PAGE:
Andrew Weber | KUT

Digital Reporter

Andrew Weber is a digital reporter for KUT News. A graduate of St. Edward's University with a degree in English, Andrew has previously interned with The Texas Tribune, The Austin American-Statesman and KOOP Radio.

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Liang Shi for KUT

UPDATE (4/4/13): Senate Bill 507 by State Sen. Kirk Watson (D-Austin) passed the Senate unanimously today.

The bill would limit public private partnerships, or P3’s, in the area around the Capitol grounds.  The bill is closely related to SB 894 by State Sen. John Whitmire (D-Houston).

Last month Watson even likened his bill to a failsafe for Whitmire’s initial bill in a committee hearing last month. 

Jillian Schantz Patrick/KUT News

Travis County Commissioners met today and spent a lengthy amount of time discussing a bill that may not see legislative light of day.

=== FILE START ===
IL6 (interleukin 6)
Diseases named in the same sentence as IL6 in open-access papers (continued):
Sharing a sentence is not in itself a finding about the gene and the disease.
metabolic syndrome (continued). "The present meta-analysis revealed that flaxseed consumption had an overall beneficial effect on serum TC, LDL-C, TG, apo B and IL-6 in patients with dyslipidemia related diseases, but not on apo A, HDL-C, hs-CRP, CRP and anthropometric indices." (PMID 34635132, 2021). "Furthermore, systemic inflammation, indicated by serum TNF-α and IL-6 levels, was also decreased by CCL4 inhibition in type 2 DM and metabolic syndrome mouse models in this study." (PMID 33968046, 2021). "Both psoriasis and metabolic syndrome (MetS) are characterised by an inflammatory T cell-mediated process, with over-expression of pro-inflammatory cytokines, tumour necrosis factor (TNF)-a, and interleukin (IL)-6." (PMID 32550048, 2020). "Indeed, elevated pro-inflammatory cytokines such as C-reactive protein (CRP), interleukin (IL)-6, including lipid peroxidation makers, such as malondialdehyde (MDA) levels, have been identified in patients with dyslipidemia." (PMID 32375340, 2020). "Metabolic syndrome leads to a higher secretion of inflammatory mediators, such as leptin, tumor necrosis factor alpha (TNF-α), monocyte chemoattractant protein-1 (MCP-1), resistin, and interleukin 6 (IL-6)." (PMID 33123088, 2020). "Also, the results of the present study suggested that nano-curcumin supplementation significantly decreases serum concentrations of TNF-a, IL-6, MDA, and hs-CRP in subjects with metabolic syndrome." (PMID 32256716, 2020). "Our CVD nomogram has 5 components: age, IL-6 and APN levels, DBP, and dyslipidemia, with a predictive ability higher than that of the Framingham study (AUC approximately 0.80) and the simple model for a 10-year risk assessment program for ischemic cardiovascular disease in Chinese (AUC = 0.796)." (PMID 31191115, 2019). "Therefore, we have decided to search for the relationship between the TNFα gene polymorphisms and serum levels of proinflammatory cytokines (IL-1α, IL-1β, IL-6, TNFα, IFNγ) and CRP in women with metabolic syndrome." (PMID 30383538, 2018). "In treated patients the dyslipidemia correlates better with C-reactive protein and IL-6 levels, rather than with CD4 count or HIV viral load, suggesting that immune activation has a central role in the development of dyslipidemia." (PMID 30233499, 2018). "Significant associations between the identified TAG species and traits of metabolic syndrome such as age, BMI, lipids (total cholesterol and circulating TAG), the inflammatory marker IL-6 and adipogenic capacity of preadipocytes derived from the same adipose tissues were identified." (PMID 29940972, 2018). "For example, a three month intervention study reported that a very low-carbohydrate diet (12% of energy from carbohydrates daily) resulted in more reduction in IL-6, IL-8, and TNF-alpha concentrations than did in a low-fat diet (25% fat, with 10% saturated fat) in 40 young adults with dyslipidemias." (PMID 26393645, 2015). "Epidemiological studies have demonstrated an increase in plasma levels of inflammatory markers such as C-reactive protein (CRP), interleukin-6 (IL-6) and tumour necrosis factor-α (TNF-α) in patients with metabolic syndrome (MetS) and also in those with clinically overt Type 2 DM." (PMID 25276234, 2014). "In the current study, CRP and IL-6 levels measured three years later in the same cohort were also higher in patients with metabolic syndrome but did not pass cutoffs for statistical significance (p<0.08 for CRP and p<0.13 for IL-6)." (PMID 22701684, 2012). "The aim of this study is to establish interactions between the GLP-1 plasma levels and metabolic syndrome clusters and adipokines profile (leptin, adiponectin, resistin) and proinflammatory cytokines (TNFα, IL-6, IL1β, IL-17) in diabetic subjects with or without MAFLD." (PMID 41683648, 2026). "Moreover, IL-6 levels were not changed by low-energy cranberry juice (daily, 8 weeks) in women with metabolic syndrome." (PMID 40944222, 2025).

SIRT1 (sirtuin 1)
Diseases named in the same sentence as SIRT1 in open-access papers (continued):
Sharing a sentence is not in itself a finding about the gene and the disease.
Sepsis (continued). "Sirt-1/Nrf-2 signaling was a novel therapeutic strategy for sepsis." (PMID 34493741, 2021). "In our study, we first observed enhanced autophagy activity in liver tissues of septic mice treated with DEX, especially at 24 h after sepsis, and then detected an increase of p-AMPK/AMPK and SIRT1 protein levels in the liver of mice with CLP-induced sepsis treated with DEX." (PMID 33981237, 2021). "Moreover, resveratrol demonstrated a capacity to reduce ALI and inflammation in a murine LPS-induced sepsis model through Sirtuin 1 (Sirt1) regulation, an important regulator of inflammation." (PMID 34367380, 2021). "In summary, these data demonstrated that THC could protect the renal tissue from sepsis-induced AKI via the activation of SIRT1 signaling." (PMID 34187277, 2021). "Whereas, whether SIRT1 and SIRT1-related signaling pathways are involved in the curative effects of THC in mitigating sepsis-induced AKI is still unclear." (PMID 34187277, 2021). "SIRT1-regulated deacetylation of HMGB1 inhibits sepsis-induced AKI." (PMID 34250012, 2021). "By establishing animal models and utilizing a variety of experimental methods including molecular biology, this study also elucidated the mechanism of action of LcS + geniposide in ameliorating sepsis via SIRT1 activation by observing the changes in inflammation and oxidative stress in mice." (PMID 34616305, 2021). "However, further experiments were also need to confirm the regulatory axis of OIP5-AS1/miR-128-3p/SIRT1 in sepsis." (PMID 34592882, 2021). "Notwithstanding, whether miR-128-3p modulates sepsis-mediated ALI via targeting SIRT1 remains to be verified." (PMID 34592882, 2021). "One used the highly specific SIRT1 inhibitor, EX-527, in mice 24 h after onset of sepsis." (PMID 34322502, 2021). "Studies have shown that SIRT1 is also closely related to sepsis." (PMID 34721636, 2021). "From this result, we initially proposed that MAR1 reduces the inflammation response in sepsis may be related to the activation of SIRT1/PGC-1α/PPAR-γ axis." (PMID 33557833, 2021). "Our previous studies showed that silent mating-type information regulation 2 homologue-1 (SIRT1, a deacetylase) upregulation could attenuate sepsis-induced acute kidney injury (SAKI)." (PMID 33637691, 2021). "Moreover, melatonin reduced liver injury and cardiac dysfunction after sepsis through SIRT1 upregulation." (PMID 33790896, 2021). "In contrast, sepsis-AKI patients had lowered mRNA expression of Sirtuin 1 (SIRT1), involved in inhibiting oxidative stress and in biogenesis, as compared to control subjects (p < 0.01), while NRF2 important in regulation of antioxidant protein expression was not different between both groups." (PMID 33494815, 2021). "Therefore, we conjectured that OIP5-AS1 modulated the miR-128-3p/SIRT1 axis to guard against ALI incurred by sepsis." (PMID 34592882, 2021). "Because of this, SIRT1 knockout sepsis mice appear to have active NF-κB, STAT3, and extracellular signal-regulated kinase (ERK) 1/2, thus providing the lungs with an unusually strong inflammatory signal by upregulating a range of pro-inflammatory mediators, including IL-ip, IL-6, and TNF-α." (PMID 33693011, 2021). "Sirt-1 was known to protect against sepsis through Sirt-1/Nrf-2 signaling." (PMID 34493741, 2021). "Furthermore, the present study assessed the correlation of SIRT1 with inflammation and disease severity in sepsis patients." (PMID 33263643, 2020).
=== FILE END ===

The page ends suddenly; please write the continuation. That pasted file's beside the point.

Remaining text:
HB 3348 from Rep. Eddie Rodriguez, D-Austin, would amend the Texas Constitution to give cities and counties flexibility in setting property tax rates – allowing them to set a tax rate of a specific dollar amount instead of the 20 percent traditionally used for property tax exemptions.  

flickr.com/roofless

The cost of groceries in Texas has gone up as a result of drought conditions in Texas and across the country.

A survey from the Texas Farmers Bureau finds that the price of a uniform basket of goods for an average Texas shopper is $46.40, a five and a half percent rise over last fiscal quarter.

flickr.com/disrupsean

A bill offering incentives to attract manufacturers of guns, ammo and related hardware to Texas will go to the full Senate for a vote.

SB 1467 would offer tax breakers to firearms makers at a time when other states may shy away from sponsoring the industry and the bill’s author, Senator Craig Estes of Wichita Falls, calls laws that limit firearms manufacturing “unwarranted intrusions.”

Filipa Rodrigues for KUT News

City officials say they're making progress on the Waller Creek Tunnel Project.

Construction crews at Waterloo Park have wrapped up excavating the tunnel and are moving on to building a treatment plant that will help filter floodwaters.

UW Green Futures Lab/Scan Design Foundation/Gehl Architects